Opponents of Alabama’s current mathematics standards have cited the decrease in participation and success in advanced level math coursework as a rationale for repealing and replacing the current standards. Alabama’s math standards were adopted in 2010 and implemented starting in 2012. Since that year, there have been various revisions and edits to the standards based on input from teachers, administrators and the Alabama public.

The highest-level math courses in mathematics offered by Alabama high schools are advanced placement calculus AB, advanced placement calculus BC and advanced placement statistics. The AP calculus courses are taken after a student has matriculated through Algebra I, Geometry, Algebra II with trigonometry and Pre-Calculus. AP Statistics can be taken any time after Algebra II with trigonometry.

The accompanying graphics show the progress of Alabama students in these three courses. Figure 1 exemplifies PARTICIPATION–the number of students who took each of these AP exams from 2008 – 2016. *(2017 data has not yet been released by the College Board.)*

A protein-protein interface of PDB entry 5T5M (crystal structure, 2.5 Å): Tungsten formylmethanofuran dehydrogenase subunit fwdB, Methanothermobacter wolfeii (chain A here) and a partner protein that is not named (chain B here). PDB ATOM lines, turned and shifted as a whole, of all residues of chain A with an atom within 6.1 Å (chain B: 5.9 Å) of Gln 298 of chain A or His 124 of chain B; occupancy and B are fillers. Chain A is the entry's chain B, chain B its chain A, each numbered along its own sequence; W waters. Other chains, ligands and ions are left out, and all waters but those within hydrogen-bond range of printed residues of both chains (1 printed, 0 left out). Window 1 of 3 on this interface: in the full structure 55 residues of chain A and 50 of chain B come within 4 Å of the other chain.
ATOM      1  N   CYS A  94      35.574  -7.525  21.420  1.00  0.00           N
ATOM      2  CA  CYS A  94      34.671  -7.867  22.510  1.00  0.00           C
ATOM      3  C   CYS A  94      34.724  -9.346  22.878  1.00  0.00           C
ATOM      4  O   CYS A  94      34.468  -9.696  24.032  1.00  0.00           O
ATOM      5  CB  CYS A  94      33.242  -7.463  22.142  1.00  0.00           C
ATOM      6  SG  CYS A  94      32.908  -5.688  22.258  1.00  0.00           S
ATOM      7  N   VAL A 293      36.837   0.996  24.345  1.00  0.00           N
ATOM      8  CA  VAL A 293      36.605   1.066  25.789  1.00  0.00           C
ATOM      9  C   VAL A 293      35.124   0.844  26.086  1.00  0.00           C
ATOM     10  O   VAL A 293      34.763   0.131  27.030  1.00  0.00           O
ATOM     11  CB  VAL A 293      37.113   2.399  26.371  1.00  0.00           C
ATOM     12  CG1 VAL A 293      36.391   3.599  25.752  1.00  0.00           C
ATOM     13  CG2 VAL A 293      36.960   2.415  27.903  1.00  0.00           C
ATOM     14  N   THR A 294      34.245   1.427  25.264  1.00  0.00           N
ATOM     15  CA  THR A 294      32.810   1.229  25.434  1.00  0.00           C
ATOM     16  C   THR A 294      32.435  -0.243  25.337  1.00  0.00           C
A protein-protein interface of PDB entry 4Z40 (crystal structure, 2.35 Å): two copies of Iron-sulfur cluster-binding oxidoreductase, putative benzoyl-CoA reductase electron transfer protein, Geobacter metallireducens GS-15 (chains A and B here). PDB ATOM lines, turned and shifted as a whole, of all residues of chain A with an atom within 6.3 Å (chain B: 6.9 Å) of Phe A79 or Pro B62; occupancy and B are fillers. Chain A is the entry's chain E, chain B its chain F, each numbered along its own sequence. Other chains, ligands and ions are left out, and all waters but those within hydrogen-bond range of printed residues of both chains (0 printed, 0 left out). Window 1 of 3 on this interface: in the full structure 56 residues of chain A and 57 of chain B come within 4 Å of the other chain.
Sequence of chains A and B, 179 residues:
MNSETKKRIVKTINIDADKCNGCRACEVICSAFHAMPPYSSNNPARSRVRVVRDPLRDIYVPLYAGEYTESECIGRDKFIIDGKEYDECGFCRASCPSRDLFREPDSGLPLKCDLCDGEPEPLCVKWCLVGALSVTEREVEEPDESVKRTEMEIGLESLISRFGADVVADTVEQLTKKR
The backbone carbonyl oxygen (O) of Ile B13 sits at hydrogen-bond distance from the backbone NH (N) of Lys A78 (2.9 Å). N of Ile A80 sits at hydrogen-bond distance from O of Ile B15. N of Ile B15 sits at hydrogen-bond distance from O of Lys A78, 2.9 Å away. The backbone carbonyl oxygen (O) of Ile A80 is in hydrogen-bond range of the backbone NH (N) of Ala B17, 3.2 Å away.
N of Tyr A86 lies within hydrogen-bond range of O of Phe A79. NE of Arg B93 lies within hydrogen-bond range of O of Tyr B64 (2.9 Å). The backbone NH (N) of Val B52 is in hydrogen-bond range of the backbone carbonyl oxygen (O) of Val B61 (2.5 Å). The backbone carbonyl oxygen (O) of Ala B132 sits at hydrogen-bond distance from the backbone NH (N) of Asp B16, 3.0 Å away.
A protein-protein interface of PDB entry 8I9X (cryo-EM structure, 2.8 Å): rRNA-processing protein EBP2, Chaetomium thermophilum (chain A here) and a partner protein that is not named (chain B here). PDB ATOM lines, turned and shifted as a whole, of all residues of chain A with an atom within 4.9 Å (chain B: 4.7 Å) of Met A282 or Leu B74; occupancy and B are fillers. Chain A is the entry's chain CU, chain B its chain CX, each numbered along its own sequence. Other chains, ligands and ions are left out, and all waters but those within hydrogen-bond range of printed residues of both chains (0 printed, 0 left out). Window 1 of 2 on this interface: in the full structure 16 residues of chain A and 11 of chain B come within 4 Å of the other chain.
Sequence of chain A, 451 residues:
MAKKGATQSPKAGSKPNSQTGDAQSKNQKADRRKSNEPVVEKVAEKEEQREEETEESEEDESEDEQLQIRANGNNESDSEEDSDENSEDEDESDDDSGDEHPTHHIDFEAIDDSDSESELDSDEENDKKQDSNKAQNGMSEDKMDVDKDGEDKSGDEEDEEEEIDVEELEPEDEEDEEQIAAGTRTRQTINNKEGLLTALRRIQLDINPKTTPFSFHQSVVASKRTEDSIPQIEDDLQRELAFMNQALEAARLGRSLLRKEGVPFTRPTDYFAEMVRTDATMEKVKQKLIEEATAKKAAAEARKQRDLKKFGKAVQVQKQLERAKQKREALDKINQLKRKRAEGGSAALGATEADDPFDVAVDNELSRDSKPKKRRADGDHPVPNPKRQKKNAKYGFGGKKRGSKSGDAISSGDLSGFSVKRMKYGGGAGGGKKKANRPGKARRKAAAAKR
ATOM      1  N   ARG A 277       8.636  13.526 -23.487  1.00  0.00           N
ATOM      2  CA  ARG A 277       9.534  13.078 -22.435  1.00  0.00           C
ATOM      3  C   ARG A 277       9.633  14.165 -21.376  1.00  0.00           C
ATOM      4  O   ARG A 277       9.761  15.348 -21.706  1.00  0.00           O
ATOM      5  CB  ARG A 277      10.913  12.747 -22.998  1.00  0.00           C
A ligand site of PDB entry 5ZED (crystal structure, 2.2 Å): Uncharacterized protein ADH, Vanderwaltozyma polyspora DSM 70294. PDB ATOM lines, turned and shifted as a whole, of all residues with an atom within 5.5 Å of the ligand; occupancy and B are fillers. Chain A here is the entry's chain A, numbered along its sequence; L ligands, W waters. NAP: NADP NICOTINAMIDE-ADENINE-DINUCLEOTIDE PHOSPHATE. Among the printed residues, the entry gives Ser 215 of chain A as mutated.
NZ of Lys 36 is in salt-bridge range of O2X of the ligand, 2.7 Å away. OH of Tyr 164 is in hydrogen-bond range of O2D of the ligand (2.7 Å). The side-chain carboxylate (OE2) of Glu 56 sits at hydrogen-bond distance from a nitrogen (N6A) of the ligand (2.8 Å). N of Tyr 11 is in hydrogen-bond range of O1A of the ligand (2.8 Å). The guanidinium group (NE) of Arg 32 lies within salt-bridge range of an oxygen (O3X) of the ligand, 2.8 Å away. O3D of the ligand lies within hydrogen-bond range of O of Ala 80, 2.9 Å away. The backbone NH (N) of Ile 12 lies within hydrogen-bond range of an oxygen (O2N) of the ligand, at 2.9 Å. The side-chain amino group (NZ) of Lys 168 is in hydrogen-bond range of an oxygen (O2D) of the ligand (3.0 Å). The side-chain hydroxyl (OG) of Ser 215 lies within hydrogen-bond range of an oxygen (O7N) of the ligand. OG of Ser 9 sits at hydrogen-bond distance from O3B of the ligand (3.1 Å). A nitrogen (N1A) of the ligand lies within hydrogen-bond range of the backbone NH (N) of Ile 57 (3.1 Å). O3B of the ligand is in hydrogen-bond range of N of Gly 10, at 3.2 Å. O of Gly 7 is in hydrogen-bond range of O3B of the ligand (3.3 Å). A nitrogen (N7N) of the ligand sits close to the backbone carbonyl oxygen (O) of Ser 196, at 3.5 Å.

Figure 2 shows the number of QUALIFYING SCORES (scores of 3, 4 or 5) on each of the exams in the same time period.

You do not have to be a good mathematician to see that during the period that Alabama students have been exposed to the College and Career Readiness Standards (CCRS) their participation and success in these highest-level mathematics courses have grown significantly. In the baseline year of 2010, a total of 1,778 students took advanced AP mathematics exams and 763 earned a qualifying score. Fast forward to 2016; 5,955 students took an advanced AP mathematics exam and 2,616 of them earned a qualifying score. AP mathematics participation has grown 235% and the attainment of qualifying scores in the same classes has grown 243%.

It certainly does appear that the preparatory work students have done, based on the CCRS, has had a positive impact for Alabama students as they are attempting and achieving success in high-level mathematics classes more than ever!

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"What’s Happened to AL Students’ High-Level Math Performance Under CCRS?"